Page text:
Often only close family or family friends will ever see an ASD person stimming so if you are given an audience to an ASD person stimming, it may suggest that they feel comfortable around you and that they trust you. That is a very special position to be in, so don’t break the trust. You don’t know how much energy it took for them to trust you, even if they aren’t consciously aware of it yet. This is definitely the case if somebody breaks the trust and bullies/ridicules the ASD person for stimming – being themselves.
Some extra points:
It can be voluntary or involuntary.
The ASD individual may not even be aware they are doing it at times. However sometimes it may be a conscious choice to do it or urged by their mind/body, such as after a mentally exhausting event. It may also be something that needs to be done to help with executive functioning as not doing so risks the stress showing in other ways (ie. involuntary aggression).
Accommodations may be required.
These may be required to help with stimming. One example that comes to mind from my experience is having to put a bit of money aside to accommodate for any breakages that occur. I have broken multiple chairs and toilet seats over the years from stimming on them and weakening the structure without knowing it. Other examples of accommodations include using a music player with earbuds to block out unwanted stimuli, clearing some space in a room to minimise obstructions as well as buying more durable furniture that can withstand forces outside neurotypical use (like stimming while sitting down on a wooden chair).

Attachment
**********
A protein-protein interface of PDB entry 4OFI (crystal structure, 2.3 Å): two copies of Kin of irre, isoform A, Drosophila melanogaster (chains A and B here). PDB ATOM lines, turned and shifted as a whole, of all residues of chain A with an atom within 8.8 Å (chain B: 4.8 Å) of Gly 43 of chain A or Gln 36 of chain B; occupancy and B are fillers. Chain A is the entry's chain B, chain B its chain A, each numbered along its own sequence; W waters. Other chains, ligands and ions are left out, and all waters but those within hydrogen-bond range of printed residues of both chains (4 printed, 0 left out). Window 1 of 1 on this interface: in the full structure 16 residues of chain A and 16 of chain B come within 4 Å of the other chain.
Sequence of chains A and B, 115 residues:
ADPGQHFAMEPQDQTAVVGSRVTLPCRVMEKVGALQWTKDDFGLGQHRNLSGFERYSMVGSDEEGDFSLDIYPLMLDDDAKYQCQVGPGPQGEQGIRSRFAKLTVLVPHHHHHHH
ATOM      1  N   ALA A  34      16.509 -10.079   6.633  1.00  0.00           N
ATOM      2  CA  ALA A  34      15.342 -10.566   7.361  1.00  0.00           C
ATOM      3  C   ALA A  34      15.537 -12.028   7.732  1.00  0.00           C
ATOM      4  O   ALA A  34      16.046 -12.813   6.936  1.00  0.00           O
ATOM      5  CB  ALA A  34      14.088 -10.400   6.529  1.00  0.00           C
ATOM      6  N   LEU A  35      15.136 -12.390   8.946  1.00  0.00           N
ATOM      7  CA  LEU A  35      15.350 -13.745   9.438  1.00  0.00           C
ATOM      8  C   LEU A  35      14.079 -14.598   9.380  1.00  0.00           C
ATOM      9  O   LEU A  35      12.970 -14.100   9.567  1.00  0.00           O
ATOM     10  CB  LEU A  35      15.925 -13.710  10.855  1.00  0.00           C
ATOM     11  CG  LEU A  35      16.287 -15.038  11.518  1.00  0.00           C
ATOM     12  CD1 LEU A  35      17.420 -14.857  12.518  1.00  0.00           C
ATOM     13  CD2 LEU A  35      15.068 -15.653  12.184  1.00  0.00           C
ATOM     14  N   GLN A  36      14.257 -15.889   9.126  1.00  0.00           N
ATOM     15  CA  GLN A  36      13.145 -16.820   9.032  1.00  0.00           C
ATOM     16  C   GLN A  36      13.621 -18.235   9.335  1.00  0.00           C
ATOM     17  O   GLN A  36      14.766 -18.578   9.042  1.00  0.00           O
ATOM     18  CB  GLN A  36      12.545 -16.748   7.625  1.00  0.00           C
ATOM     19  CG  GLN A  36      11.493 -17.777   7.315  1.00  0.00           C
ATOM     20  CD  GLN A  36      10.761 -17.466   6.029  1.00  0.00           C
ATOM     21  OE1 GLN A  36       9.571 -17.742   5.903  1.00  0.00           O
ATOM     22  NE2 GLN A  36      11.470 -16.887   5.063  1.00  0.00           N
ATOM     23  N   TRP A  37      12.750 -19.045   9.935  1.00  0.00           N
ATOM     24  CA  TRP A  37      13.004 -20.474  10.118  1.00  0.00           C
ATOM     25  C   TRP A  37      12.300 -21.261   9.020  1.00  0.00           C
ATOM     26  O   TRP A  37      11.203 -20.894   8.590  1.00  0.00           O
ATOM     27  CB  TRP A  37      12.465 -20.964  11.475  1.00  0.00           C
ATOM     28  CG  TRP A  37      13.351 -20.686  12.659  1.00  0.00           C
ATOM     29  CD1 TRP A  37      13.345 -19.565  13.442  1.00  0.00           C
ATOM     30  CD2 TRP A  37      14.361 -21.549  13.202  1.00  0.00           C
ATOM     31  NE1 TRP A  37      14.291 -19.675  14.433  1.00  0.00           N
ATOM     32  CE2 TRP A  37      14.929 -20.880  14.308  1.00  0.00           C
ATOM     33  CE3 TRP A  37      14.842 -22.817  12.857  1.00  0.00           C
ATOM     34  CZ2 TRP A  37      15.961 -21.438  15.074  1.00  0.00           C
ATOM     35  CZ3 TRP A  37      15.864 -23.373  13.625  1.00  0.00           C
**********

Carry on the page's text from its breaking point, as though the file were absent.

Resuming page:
It’s part of an ASD person’s identity.
This is much like other neurological conditions, physical appearance, personality traits etc. Therefore to truly accept an autistic individual you will need to accept that they may also stim too. Some autistic people may not stim at all – it depends on the person. Not everyone will be able to accept stimming, but those that do may be very special people indeed. Family/friends that don’t accept an autistic person’s stimming are not worth being around, as it is likely that that they haven’t accepted other aspects of them too.
Self-acceptance on the part of the ASD individual is also important.
This is much easier said than done especially if the environment around the ASD person isn’t supportive. To those ASD people whom are struggling with this I have a few words to say – it’s okay to be different from what society sees as “normal”. It is part of who you are. It is something that takes time to accept and when you have accepted it, that aspect of your life is at peace. One of many parts of your life you have been given to live.
That’s all for today – take care everyone!